For most modern men, the thought of public nudity is largely consigned to embarrassing nightmares and hazy childhood traumas of their dads showering them in a public swimming baths sans Speedos. Equally horrifying scenarios, we think you’ll agree.
And granted, we’ve all seen the friendly gym-goer towelling himself off the locker room, waving his tackle in our faces as we secretly pray to the Virgin Active Gods to let it pass, but even if we reverse these roles - so that you are that same naked renegade massaging your hairy bare thighs with rough cotton - you wouldn’t want your picture taken would you? It’s intrusive.
And so we come to the newly published images of Orlando Bloom, snapped by the paparazzi letting it all hang out during a day out with his popstar girlfriend Katy Perry, looking noticeably unbothered about his state of undress as he blithely floats along on a paddleboat as though he’s on a lake in the Garden of Eden and they were out of large leaves. Well fair play to him, we say.
That a man used to walking red carpets should feel as comfortable in his birthday suit as a Tom Ford tux, his actions should be admired, applauded even. Moreover, with the images now going viral you’d hope they might instil the sort of courage in other men to travel to some far-flung location and bare all, embracing the cool sea breeze on my nether regions without the fear of embarrassment or persecution.
Sadly, however, we all know this won’t happen. Nor is it ever likely to. Particularly on these famously prudish isles, where the average Brit is about as keen to go starkers on the beach as he is leave over 15 per cent tip for impeccable service in a restaurant. It’s just not in our DNA.
Take nudist beaches: long the preserve of our less shy continental cousins, even these can prove a minefield of awkwardness for British men, prompting questions such as “Do you have to get naked?”, “Do Speedos count?”, and the old classic “OH GOD WHY DID WE AGREE TO COME HERE?!”.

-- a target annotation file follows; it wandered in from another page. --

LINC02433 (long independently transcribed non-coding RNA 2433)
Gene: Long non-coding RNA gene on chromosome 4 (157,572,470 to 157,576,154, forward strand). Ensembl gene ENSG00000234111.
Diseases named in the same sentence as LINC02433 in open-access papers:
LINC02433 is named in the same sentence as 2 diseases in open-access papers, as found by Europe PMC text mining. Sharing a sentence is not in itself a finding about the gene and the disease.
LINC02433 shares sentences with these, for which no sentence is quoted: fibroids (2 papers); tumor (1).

Whereas women going topless seems the norm on most beaches abroad, something about a man going bottomless somehow doesn’t. It takes a (literally) cocksure individual to walk around with his member flapping about and feel both comfortable in himself and comfortable in the fact he’s not in danger of invading anyone else’s space. Which is quite frankly a shame.
Holidays in hotter climates are generally place where a man should feel comfortable in his own slightly sunburnt skin, paunch and all. But ironically enough, these newly released images of Orlando Bloom might even serve to reinforce negative body attitudes among men.
Does our collective unease at downing trunks keep us from doing as Bloom does? Or is it simply that being a millionaire actor with pop star girlfriend, bronzed abs glistening in the sun isn’t an ideal we could live to?
Try as we might, we will never be Orlando Bloom. Not even after three rounds of reconstructive surgery. And that’s before we get onto the offending area itself…
If all the ‘third Legolas’ jokes going around Twitter are correct, he could well be - as countless gossip websites have eloquently put it - “packing” (and we don’t mean sunscreen). Whoever censored the images might not be sparing the actor’s blushes, but rather our own. To riff along the lines of what Zach Braff Tweeted upon going to see Michael Fassbender in Shame, there’s exhibitionism and then there’s plain showing off.
Joking aside though, what are men who feel insecure about their bodies to think when the only pictures of naked men they see are from the perfectly toned and ripped physiques of Bloom and Bieber? Why are paparazzi never chasing a towel-less Jack Black? With so little male nudity in the visual media, is it any wonder men have an uneasy relationship with it?
It’s the same on TV. As long as double standards are routinely flagged up in shows such as Game of Thrones over the grossly unbalanced amount of full frontal nudity between sexes, the naked male form will always be taboo. Shock shows such as Channel 4’s Naked Attraction might have done their bit to instil more confidence about body issues in men, but even then it's important to remember this is reality TV, a format where exhibitionism is currency and participants will do anything for their five minutes of fame.
It’s not that we’re any more comfortable with male nudity on screen, it’s that we’re in danger of becoming desensitized to the musclebound ‘ideal’ figure as being the custom. For every Les Dennis in Extras, there’s an Aiden Turner in Poldark, a man whose chest is a practically a hairy tsunami of big ripples, or Tom Hiddleston getting out of the pool in The Night Manager.
Well we’re here to tell you that it doesn’t actually matter what you see on telly, in the tabloids, or your Google image search for Orlando Bloom, because men shouldn’t fear nudity but embrace it, and that goes for covering those tan lines.
Besides, who cares what other people think, or who’s watching on? In fact, the one positive about not being a Hollywood actor is that you’re unlikely to have anyone tailing you with a telescopic lens for two days? If more men start going 'full Bloom' it might change how younger generations view themselves. So go on, be free. Just nowhere near a school or anything...
The tide is changing, we’re just paddling really slowly.